Lord, we believe, help our unbelief.

And on the radio, Gold City starts singing...

never too broken to belong
never to wounded -never too far gone
and where you find Jesus and find your home
you're never too broken to belong...

..He knows how you the wounds of our redeemer we believe we were healed
you're never too broken to belong.

And we agree to rest in Hope, again.

Happy Monday y'all!

Saturday, August 23, 2014

The Other Side of Me...

I was joking around at work this week, and a friend commented that she isn't used to seeing that side of me.  She circled her face to example how I'm usually so serious.  I told her it was game face, usually there so I don't cave under the pressure and burst into tears---I told her that before our return to foster parenting and the stress of difficult love, I was pretty fun.  We joked it off and went on with our meeting.

But I noticed that I was laughing a bit more.  Feeling a little less guilt.  Walking a little straighter.

My family tells me frequently that I don't laugh.  Isaiah just this week said I'm not a "smiler" and that made me sad.  I make excuses that I'm just selective with my laughter, and it's true, I am; but I realized that I don't laugh.  Enough.

I remember silliness and fun.  I see it in others and feel jealous.  Rex and I used to be impulsive and enjoy life, laugh and goof off.  Even in our relationship we've gotten so serious and almost forgotten how to play.  We've been bogged down by life's heaviness and I don't like it.  But how do you change it- how do you find the other side of yourself.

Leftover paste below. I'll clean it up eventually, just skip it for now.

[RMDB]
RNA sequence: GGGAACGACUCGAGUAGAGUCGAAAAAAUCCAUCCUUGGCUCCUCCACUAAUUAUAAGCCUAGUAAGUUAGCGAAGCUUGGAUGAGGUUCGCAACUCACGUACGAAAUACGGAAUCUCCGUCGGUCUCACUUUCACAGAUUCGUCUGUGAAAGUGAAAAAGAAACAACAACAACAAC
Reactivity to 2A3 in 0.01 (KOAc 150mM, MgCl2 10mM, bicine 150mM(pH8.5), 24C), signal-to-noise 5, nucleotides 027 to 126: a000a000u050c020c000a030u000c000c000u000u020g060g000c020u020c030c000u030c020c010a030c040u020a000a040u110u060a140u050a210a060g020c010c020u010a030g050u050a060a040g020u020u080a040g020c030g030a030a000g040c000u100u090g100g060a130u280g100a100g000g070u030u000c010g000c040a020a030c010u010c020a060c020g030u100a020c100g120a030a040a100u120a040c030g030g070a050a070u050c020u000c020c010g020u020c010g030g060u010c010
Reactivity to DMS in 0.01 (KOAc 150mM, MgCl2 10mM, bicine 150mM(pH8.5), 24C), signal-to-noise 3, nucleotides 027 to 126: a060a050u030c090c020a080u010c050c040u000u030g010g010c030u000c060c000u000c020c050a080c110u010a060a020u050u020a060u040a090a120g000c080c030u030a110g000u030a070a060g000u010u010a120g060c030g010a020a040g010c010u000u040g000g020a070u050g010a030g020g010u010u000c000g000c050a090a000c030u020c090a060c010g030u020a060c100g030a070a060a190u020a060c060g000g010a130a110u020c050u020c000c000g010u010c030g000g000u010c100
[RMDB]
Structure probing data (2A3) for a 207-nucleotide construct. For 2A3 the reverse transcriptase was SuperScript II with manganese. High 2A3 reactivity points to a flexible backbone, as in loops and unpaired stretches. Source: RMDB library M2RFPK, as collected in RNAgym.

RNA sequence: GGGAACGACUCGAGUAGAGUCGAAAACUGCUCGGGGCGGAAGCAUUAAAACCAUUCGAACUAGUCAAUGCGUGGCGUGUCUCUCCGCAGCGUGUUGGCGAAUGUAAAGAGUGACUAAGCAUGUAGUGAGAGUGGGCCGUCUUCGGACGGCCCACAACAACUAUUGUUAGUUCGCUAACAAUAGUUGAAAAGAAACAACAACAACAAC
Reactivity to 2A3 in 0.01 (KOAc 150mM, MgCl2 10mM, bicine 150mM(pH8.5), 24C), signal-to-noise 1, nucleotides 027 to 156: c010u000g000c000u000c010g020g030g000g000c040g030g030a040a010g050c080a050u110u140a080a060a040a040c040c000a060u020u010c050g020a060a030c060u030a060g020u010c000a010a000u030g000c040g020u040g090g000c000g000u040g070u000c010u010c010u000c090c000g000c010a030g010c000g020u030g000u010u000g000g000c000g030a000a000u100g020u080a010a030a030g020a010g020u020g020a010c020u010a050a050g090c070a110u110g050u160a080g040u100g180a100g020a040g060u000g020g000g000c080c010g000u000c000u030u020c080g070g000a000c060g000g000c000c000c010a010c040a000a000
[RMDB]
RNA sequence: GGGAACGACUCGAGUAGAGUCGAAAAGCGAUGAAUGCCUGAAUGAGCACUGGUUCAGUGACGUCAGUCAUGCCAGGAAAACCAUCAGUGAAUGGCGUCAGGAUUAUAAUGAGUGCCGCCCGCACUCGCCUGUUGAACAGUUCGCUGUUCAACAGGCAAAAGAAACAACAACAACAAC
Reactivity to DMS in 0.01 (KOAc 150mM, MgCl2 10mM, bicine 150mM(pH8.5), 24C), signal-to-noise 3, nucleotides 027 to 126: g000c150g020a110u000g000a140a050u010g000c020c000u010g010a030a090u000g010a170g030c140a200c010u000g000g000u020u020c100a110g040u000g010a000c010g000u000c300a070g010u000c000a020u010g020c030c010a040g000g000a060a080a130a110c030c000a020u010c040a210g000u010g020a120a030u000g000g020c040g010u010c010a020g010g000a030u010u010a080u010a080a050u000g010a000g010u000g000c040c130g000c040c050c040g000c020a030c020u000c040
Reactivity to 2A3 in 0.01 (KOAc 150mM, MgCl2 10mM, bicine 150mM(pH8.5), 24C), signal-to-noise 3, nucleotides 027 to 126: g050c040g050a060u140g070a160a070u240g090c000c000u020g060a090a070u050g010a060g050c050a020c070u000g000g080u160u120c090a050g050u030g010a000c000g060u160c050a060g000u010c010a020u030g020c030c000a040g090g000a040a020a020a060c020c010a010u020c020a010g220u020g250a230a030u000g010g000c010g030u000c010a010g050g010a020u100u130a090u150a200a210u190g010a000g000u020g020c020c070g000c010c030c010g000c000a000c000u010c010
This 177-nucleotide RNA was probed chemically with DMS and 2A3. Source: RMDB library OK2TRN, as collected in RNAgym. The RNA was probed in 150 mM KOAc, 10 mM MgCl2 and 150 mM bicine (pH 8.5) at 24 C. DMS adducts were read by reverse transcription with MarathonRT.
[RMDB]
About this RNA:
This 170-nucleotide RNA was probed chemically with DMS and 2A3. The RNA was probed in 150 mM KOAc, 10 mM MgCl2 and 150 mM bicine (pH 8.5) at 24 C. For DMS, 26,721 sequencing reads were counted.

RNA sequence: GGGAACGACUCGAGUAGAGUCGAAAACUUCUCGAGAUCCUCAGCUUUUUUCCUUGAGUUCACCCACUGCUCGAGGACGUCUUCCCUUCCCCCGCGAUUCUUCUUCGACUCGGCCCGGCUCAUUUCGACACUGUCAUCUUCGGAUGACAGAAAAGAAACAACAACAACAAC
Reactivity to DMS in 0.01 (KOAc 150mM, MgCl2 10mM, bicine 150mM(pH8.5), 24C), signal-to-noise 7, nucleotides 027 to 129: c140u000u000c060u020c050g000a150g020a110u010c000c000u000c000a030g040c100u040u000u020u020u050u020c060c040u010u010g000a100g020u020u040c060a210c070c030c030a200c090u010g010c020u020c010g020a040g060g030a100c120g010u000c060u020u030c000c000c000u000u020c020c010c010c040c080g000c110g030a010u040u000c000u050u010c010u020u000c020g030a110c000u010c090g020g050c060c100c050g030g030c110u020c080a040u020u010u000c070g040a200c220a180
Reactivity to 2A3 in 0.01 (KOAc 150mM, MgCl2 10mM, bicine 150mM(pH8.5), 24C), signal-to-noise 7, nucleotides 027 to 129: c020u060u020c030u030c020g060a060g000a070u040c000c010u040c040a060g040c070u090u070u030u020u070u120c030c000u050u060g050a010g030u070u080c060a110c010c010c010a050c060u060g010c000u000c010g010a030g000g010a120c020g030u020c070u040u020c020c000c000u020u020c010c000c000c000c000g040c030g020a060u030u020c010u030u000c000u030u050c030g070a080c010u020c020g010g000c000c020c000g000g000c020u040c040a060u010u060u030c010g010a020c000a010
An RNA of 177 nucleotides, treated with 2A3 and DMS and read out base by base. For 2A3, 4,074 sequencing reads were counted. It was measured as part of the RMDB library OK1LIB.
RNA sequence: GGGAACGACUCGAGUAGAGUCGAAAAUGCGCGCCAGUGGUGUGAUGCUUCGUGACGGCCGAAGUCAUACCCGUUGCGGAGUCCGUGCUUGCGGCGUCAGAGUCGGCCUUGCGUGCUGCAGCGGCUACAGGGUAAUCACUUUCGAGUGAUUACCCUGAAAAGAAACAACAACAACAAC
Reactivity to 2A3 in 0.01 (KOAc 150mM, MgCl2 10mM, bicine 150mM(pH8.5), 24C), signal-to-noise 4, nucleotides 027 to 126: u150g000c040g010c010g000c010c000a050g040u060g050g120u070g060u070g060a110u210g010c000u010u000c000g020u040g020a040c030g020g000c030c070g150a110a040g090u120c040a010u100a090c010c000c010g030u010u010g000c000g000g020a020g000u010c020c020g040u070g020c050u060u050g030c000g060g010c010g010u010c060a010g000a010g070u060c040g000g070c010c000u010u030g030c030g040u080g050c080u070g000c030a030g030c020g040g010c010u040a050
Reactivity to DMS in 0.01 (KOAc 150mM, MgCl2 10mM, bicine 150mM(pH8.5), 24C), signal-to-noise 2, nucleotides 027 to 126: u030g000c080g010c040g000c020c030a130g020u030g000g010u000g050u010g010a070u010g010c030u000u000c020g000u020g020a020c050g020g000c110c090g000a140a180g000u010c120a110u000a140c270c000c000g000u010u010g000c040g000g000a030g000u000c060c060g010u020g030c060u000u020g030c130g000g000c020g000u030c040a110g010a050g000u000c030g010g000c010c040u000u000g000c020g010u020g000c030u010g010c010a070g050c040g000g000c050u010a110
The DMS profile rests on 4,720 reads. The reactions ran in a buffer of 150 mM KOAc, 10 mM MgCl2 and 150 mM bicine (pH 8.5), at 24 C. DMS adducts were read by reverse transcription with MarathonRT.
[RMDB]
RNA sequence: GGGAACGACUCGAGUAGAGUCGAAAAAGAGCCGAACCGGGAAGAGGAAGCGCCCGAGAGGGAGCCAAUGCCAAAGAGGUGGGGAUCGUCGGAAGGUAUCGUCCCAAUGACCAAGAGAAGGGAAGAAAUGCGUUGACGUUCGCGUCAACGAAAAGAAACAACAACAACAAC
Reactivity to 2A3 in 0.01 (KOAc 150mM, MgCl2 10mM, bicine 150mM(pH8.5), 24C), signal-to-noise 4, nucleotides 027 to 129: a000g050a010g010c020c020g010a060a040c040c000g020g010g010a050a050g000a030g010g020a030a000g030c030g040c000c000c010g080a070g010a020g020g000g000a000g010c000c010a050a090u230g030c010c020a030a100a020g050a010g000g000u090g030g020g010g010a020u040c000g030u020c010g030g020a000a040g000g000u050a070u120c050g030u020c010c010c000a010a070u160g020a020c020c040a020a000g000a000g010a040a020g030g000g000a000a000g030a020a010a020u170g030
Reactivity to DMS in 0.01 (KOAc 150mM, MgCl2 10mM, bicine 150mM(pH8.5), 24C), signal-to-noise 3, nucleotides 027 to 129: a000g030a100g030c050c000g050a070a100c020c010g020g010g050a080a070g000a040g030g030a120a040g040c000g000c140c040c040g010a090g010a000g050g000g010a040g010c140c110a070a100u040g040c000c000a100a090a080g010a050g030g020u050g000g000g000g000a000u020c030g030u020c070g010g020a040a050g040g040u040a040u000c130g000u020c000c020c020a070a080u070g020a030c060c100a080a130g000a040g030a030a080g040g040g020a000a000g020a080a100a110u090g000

I mean, really- how do you find fun when you're doing regular life like sweeping floors and cleaning up dog poop on a rainy Saturday afternoon.

Jump in with both feet.

The rain that is.

It was easy getting Kendall to play in the rain with me- and not much harder to get her Mommy to join us. 

And then the boys came home- Shayne and Isaiah didn't hesitate to join the fun.
Scooping up water like fools to throw on each other, as if the downpour wan't  enough.

 and finally, after some coaxing Rex joined me to dance, kiss and play- and he made my day!

Bucket list- dancing in the rain- Check. 

And while I was jumping and playing with my new daughter and grand baby- blinded at times by the stinging drops and the burn of running mascara- I kept thinking about how healing the rain felt and how recently, God is showering us with long needed rest.  And a little calm.  And a little bit of easy compared to our norm. And while I painfully miss Elijah- I'm remembering how to enjoy the people in front of me.  

And we laughed.  

And it was good.